Adoption can be a long and stressful process for everyone involved. The adoption process can seem cumbersome and overly detailed but changing a child’s status is permanent. Everyone must be vetted and checked to protect children and put them in a position for the best outcomes. Legally stripping one parent of their rights to a child and giving those rights to another is both a legally and emotionally taxing process. Adoptive families struggle to understand why they must jump through so many hoops, but what can seem like unnecessary obstacles are fail-safe mechanisms meant to avoid obstacles that could derail the process. Once the adoption is finalized, the goal is to ensure everything has been done correctly so families can transition into their new roles with little to no issue.
The most common obstacles facing adoptive parents are:
Last-Minute Challenges by the Birth Parents: Adoptive parents always have a nagging fear that birth parents will change their minds at some point in the process. If birth parents change their minds, they may petition to reinstate their parental rights. While adoption laws are unambiguous and straightforward, birth mothers can sometimes change their minds once the child is born. Many states do not allow birth mothers to give consent until the baby has been born, but birth mothers can withdraw their consent at any point up until the adoption is finalized.
In California, birth parents have 30 calendar days after they’ve signed and given consent to change their mind in an independent adoption. If the birth parents signed a Waiver of the Right to Revoke Consent and a judge witnessed it, consent is irrevocable. If the same document was signed and witnessed by a social worker, birth parents have until the next business day to withdraw consent. If the adoption was an agency adoption, birth parents are allowed to revoke consent any time before the 10th day the adoption agency files relinquishment documents with the Department of Social Services (DSS) or before DSS issues a written acknowledgment of relinquishment papers.
Consent Issues from a Putative Father: A man without a clarified legal relationship with a minor child but has claimed paternity is considered a putative father. When an unwed mother decides to place her child for adoption, it can be complicated if the birth father is unknown. A single woman can place a child for adoption, but her consent will not prevent a known or unknown birth father from stepping during the process to claim their parental right to the child.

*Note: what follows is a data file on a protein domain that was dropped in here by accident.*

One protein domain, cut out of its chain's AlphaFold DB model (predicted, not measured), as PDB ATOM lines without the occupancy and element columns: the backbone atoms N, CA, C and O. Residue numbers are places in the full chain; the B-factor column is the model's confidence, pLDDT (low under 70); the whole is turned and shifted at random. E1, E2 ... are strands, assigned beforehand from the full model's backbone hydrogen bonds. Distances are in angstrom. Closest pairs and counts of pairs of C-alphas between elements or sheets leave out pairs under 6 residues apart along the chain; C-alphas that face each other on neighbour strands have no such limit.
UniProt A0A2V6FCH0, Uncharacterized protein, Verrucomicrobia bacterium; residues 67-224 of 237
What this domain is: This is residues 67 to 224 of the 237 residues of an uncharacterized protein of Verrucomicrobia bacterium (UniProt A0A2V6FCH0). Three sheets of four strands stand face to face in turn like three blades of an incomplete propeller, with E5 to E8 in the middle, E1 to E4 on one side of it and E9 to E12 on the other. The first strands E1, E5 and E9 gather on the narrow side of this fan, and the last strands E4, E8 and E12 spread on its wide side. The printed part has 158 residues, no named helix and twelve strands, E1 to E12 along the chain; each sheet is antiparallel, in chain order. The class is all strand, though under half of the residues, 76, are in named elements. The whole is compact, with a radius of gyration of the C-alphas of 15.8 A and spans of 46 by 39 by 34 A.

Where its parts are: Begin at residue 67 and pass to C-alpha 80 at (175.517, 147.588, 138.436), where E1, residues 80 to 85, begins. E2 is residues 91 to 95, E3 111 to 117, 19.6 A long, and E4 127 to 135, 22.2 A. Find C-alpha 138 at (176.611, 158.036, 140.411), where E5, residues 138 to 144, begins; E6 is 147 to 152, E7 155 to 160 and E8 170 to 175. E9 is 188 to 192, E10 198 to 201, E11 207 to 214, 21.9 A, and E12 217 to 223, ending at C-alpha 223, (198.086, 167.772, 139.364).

Every state treats the rights of a putative or unwed father according to the laws in that state. California doesn’t have special registries and plans for putative fathers. The birth father will have to prove he has a right to the child by signing their birth certificate and preparing to pay child support. The father would also have to have filed a court order to establish paternity if it was not already done. Putative fathers have a strong claim if they can prove they are well-intentioned.
Multiracial and Ethnicity Concerns: Placing children in loving homes is the primary goal of adoption, but many communities have struggled to decide how they feel about children from one race being placed with adoptive parents of another. While federal law settled the issue in 1994 with the Multiethnic Placement Act (MEPA), ethnic and racial issues can still cause problems. The cases are raised in communities of color and shrinking ethnic communities. It can be a sensitive and challenging topic, but with a reputable agency and experience attorney, families can navigate any concerns.
Creative Family Solutions Provides Thorough Adoption Assistance
Adoption doesn’t have to be an emotionally draining process. If you surround yourself with knowledgeable and experienced professionals, you can expect a positive outcome. Both birth parents and adoptive parents can benefit from legal counsel. There are hurdles you can face before your adoption is final. The Roseville adoption attorneys at Cecil Cianci Law, PC, can help you navigate the adoption process right away. Call us at (916) 675-3866 or reach out online using our contact portal.